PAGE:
The great nineteenth-century master Patrul Rinpoche, author of The Words of My Perfect Teacher and revered by all Tibetan Buddhists, was known for his wandering ascetic lifestyle, eschewing fame, generous offerings, and all but the most meager possessions. However, wherever he went throughout his peripatetic life, he carried with him a copy of Shantideva's Bodhicharyavatara, which we know now as The Way of the Bodhisattva or A Guide to the Bodhisattva's Way of Life. Renowned for his encyclopedic knowledge and ability to transmit the wisdom of Prajnaparamita and Dzogchen, Patrul Rinpoche spent his life constantly teaching this text, encouraging students to read it and study it over and over again-hundreds of times. Why this focus from him and millions of masters and practitioners before and after?
Below is a guide to help practitioners answer this question for themselves and go deeper and deeper into this essential work. For a bit of history, you can also see our post on its story.
There are at least five translations of the text available in English.
By far the best-selling translation is from the Padmakara Translation Group entitled The Way of the Bodhisattva. This was translated with reference primarily to the Tibetan and following the commentary of Khenpo Kunpel, the nineteenth-century Nyingma master renowned for his spiritual realization and instrumental in the preservation of the oral traditions and teachings of his tradition.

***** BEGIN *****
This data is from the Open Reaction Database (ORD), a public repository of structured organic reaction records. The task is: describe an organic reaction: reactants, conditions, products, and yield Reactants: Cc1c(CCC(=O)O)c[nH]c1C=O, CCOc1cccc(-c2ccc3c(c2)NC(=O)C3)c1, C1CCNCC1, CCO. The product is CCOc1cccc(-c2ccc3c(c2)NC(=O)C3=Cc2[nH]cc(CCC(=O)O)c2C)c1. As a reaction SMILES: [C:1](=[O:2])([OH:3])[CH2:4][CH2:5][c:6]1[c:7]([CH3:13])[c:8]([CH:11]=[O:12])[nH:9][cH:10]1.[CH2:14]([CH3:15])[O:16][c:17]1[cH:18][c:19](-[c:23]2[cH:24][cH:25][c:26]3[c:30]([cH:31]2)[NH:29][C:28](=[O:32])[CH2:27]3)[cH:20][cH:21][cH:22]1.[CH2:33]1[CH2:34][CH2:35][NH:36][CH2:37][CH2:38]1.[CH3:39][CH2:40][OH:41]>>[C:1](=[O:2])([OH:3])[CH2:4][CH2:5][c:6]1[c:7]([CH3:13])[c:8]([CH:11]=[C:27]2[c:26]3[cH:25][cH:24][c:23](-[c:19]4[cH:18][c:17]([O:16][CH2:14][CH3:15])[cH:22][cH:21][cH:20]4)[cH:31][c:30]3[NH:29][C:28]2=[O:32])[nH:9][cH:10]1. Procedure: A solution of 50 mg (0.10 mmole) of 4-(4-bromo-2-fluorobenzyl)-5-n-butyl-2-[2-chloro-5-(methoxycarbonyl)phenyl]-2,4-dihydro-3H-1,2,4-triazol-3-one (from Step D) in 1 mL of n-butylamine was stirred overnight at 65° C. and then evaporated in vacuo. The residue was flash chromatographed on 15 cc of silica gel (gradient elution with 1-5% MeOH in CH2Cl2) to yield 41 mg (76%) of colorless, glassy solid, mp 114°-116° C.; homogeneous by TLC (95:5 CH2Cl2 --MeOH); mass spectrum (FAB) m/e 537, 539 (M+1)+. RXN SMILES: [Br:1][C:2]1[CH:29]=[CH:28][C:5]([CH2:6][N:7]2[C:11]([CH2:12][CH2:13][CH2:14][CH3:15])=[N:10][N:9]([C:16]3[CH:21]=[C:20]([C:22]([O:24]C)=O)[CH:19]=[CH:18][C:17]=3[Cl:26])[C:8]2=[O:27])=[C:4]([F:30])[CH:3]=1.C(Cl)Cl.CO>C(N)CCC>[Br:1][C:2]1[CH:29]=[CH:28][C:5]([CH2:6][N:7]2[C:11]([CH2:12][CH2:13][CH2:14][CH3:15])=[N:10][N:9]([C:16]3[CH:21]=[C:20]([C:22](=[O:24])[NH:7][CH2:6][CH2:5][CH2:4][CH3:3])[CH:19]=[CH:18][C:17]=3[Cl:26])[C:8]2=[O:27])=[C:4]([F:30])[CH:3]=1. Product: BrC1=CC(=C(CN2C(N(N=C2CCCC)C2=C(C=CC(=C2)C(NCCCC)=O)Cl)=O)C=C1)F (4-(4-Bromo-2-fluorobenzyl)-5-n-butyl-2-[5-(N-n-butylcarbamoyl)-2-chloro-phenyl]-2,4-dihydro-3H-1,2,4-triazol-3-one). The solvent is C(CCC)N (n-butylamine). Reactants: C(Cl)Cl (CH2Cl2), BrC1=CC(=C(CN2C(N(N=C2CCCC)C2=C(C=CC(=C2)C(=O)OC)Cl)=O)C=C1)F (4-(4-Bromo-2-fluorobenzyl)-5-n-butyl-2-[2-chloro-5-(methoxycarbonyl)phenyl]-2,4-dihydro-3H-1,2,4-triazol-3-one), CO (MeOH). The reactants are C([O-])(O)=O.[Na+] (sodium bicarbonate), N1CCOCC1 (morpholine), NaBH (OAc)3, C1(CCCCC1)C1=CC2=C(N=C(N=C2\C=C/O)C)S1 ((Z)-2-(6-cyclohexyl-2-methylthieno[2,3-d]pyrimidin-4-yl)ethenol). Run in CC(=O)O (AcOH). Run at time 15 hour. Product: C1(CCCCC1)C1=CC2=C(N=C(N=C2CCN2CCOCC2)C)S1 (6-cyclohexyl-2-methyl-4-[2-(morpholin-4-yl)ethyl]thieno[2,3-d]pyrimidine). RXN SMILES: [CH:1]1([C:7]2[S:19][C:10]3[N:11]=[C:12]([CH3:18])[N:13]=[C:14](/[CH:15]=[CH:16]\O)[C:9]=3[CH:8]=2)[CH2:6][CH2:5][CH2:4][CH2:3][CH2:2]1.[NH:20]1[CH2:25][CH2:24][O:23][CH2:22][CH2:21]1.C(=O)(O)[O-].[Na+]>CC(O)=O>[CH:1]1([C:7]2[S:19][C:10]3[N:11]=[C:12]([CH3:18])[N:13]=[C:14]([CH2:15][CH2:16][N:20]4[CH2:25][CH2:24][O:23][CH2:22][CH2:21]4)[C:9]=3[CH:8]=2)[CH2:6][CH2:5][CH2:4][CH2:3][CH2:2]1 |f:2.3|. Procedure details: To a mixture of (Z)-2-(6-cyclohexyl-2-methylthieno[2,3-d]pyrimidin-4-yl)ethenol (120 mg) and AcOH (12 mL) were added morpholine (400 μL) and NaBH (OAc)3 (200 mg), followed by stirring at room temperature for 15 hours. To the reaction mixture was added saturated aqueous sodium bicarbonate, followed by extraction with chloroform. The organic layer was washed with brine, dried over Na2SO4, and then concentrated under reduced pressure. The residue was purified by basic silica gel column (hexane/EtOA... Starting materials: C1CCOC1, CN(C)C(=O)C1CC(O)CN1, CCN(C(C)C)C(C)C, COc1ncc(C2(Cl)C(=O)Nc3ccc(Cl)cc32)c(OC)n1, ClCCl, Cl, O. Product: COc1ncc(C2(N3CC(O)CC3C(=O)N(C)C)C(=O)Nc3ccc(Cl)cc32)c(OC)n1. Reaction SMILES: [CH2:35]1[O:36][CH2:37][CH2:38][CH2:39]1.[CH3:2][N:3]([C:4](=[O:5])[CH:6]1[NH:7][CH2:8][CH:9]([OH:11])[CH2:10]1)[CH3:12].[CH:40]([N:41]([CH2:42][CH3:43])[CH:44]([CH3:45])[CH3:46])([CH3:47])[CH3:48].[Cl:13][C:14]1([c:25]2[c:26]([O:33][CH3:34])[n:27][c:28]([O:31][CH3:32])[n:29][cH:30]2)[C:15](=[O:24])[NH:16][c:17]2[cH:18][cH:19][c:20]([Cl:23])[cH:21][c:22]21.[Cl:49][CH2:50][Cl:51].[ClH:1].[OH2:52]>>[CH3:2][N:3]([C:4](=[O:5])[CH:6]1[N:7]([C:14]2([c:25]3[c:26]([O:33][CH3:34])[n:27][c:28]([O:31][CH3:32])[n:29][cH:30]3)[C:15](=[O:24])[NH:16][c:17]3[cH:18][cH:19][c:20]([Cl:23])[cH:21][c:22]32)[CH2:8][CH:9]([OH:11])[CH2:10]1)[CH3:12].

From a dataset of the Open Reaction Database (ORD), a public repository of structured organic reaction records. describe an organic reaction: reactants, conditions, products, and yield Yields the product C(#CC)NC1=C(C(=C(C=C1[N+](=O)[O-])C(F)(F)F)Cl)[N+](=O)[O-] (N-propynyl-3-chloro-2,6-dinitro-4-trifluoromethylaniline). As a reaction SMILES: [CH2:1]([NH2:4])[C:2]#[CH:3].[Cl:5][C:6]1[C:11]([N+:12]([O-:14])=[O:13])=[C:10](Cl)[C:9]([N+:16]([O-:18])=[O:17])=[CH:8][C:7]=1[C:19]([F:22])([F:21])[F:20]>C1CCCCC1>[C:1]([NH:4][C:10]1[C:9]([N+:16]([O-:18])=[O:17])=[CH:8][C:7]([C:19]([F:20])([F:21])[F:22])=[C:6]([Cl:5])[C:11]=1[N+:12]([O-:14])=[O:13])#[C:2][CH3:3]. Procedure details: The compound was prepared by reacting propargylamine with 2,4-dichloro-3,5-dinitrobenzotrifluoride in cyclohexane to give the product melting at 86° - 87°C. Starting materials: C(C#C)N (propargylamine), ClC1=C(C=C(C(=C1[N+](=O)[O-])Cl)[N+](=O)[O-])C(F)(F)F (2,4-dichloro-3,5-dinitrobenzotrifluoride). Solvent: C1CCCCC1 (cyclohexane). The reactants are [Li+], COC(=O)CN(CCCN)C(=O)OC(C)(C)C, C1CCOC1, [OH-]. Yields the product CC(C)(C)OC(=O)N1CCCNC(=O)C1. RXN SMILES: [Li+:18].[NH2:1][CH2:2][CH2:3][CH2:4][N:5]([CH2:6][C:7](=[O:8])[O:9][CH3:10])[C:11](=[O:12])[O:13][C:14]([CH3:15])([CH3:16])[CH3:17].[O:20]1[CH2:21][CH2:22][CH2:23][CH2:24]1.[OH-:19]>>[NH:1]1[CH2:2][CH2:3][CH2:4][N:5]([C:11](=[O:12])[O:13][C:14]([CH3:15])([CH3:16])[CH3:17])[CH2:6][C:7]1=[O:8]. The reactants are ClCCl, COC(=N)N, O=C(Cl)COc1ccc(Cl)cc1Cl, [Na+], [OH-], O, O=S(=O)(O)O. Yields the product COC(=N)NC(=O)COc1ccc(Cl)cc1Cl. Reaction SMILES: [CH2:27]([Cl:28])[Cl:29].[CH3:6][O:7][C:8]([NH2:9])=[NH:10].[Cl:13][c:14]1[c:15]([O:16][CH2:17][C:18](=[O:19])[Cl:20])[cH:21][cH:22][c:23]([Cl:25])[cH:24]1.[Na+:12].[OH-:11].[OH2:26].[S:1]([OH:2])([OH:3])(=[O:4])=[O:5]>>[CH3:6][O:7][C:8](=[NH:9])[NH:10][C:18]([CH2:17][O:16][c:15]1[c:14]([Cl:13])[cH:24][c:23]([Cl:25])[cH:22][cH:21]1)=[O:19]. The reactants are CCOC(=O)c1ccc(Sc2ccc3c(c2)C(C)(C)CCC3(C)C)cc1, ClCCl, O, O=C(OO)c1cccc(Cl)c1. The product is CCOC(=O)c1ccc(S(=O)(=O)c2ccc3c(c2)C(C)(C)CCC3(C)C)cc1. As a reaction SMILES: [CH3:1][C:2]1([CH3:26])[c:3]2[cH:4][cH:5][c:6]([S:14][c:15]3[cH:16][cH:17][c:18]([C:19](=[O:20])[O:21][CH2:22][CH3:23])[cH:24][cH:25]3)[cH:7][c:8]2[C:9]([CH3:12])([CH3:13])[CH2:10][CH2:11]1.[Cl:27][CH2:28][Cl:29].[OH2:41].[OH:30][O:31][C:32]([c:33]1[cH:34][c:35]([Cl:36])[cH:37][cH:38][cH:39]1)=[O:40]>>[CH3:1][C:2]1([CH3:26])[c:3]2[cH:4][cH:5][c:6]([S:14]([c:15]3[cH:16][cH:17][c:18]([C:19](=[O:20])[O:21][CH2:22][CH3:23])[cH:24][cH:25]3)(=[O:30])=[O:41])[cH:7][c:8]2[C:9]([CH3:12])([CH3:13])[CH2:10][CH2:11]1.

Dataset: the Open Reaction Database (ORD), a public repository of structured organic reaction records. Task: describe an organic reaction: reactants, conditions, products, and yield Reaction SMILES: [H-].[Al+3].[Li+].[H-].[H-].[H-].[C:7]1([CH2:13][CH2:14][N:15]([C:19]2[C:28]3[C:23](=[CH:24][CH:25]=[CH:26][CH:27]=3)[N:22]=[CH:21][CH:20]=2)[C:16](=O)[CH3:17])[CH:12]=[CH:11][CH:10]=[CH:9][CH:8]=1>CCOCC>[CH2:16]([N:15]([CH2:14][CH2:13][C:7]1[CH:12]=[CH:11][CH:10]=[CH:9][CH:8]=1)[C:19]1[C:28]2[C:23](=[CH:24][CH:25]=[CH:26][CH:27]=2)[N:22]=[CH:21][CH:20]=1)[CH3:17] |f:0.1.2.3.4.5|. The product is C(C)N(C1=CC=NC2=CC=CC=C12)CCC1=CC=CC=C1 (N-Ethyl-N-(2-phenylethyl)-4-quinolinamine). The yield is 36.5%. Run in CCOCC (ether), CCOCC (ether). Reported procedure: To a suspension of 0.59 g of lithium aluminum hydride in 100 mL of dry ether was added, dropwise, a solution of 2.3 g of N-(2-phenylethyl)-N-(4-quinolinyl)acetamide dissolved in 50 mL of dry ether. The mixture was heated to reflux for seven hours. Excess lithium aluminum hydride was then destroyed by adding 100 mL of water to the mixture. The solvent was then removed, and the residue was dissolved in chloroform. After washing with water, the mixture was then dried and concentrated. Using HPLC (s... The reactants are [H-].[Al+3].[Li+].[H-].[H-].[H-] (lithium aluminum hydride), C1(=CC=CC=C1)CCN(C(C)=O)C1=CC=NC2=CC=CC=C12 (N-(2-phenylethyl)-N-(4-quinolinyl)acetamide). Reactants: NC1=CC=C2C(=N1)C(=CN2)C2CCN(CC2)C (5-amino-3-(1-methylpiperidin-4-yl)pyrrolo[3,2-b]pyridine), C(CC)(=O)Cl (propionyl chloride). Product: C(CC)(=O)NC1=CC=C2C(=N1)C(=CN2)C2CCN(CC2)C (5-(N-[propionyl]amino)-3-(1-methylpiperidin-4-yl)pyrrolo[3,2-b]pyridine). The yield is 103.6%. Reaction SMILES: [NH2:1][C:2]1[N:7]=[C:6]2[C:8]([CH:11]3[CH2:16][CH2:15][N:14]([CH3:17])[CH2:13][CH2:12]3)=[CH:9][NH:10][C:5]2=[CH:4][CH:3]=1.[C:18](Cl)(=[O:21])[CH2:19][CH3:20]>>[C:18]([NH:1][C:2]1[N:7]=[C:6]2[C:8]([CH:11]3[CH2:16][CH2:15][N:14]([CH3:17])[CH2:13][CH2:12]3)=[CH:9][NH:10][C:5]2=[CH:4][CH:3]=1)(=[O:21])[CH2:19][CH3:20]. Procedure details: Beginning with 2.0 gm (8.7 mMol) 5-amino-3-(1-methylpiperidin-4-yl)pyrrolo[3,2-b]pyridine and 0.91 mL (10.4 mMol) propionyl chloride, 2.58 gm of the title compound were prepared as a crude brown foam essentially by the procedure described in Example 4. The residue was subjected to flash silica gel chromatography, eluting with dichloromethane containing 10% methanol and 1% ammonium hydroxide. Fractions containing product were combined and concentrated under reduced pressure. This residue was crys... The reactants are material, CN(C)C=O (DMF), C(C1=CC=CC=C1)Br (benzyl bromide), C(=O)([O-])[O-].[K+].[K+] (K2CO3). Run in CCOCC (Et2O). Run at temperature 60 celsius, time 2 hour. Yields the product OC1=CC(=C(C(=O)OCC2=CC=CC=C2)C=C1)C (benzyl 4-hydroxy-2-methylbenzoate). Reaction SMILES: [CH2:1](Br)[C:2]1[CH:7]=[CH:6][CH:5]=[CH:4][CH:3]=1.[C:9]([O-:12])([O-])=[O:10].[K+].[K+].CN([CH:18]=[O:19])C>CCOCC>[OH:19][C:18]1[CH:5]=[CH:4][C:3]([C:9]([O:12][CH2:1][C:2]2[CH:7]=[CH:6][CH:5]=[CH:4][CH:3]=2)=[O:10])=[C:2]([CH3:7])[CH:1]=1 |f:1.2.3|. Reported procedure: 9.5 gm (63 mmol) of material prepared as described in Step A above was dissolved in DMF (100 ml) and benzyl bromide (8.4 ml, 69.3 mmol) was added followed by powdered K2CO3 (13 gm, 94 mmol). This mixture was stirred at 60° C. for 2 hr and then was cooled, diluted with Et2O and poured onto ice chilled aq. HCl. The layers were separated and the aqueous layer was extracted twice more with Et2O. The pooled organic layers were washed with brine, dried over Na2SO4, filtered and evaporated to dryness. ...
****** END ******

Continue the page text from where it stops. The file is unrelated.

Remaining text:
This edition also includes a ten-page biography of Shantideva as well as selections on tonglen, or exchanging oneself with others, from Khenpo Kunpel's commentary. This is available as a Shambhala Library hardcover, a paperback, a CD set, an MP3 download, and an eBook.
Another excellent translation is from Alan and Vesna Wallace, translated as A Guide to the Bodhisattva's Way of Life. The Wallace's translation is based both on Sanskrit and Tibetan sources and was guided by Tibetan commentaries, notably of Gyaltsup-Je. This is also available as a paperback and an eBook.
Another version to note is Kate Crosby and Andrew Skilton's translation from Oxford University Press. All three of these translations expose different facets of the text, while the translators' introductions each illuminate it in different ways and are well-worth seeking out.